Responding to Scars after Breast Surgery

J. Slatman, J.M. Halsema, A. Meershoek

Research output: Contribution to JournalArticleAcademicpeer-review


This article represents a phenomenological study on how women endow meaning to their scarred bodies after breast cancer treatment. Data collection consisted of multiple interviews with 10 women who had mastectomy, and 9 women who had breast-saving surgery. Against the background of the phenomenological premise that one's body can appear to oneself in various ways, we identified meaningful differences between experiences that go together with one's body "at a distance" and experiences that go together with one's body's "closeness." The diversity in body experiences we have revealed in our study calls for reconsidering the prejudiced critique of the "body as object" in mainstream phenomenology of health care, and invites medical professionals to develop the ability to recognize different perspectives on embodiment.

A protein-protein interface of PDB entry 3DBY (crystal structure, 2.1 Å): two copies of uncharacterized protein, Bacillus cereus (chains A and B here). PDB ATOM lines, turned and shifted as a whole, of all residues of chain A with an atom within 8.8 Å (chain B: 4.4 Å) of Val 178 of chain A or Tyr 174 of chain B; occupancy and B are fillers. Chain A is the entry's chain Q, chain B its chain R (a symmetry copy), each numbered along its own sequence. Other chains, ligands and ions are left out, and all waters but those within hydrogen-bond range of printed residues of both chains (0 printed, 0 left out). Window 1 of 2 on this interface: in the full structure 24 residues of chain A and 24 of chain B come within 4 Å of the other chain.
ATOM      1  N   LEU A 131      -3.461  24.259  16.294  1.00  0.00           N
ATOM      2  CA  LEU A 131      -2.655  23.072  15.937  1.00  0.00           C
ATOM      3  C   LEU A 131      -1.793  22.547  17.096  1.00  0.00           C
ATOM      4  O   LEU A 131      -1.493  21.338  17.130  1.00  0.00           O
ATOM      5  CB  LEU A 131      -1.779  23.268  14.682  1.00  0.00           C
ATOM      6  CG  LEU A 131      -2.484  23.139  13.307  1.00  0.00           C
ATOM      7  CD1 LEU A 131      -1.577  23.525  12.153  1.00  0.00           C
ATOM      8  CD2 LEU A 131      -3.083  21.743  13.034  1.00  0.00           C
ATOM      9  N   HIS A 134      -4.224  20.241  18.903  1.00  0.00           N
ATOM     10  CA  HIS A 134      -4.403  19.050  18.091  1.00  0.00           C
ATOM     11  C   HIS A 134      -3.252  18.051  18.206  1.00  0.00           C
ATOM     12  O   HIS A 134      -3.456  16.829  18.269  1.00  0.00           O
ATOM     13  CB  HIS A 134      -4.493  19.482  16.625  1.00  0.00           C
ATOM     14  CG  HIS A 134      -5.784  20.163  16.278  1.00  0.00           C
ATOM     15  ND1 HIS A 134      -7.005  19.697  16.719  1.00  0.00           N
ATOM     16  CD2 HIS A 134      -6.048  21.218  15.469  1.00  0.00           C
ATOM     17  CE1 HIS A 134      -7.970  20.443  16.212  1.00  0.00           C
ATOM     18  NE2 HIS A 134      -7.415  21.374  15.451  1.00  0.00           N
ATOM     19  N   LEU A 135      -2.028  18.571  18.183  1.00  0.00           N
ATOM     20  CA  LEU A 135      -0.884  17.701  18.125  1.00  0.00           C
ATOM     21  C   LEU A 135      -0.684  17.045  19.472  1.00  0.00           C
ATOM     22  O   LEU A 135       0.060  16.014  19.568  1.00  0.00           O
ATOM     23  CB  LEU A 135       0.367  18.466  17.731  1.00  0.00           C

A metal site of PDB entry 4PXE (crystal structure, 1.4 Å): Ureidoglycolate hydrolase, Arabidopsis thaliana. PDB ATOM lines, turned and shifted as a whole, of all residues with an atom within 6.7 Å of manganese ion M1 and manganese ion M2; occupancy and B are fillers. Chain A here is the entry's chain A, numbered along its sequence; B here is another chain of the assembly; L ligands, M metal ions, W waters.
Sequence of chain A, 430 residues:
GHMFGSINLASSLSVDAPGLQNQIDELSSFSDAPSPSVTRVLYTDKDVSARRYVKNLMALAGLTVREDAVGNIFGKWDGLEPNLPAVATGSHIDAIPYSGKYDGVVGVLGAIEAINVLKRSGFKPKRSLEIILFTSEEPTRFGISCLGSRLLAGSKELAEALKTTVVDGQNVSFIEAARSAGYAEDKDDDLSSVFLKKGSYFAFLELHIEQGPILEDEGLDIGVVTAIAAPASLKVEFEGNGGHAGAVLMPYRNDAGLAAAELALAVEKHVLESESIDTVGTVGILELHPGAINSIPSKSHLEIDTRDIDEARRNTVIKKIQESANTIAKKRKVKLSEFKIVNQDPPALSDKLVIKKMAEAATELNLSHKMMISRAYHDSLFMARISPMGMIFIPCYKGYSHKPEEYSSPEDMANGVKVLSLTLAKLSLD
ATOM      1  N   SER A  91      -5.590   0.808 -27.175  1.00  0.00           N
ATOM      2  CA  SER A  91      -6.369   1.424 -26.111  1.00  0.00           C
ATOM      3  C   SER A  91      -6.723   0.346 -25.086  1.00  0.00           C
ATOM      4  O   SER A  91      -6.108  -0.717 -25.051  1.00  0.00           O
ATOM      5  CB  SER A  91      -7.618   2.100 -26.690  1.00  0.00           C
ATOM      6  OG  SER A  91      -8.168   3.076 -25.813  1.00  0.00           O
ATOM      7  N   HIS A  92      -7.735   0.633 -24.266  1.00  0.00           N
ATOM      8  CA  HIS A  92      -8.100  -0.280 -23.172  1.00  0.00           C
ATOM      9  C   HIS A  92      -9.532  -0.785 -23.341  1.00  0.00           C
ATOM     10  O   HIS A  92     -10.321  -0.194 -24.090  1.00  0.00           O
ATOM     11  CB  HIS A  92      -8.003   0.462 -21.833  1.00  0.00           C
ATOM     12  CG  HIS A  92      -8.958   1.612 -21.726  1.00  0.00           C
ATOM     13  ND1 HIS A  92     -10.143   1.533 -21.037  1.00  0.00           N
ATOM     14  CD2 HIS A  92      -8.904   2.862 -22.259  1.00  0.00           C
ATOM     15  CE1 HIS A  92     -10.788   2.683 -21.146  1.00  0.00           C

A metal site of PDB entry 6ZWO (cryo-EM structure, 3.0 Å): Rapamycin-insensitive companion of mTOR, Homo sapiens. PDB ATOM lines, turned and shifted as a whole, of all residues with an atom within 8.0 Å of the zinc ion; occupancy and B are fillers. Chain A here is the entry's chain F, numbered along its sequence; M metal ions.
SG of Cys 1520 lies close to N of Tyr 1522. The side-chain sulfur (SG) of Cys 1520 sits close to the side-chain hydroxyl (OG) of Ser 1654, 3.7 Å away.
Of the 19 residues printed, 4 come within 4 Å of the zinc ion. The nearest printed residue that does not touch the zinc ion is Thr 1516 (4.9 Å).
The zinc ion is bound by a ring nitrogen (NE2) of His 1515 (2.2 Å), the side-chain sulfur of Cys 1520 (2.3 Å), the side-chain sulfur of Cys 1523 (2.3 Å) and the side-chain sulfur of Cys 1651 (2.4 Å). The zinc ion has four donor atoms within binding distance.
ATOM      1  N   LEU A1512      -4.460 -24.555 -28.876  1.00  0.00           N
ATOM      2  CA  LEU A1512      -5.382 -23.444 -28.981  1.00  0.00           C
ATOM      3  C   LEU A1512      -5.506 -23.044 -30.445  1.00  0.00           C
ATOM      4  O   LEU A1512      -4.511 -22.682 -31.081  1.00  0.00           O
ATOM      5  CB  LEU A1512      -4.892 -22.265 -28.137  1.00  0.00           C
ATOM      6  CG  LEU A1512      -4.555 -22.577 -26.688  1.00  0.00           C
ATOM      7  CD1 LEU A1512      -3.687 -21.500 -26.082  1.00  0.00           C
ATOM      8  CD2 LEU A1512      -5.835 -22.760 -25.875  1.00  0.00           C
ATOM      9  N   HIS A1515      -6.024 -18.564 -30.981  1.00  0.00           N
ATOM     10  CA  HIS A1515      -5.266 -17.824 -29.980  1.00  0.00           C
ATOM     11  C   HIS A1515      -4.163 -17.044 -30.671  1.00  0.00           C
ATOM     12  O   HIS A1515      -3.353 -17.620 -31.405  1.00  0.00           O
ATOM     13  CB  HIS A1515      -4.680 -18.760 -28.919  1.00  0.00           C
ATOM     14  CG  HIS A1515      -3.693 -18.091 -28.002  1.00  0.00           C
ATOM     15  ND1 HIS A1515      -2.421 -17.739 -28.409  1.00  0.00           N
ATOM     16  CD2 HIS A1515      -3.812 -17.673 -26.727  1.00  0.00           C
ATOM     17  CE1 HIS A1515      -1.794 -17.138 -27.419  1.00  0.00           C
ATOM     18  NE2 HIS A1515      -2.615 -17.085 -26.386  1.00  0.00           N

Original languageEnglish
JournalQualitative Health Research
Publication statusPublished - 2015


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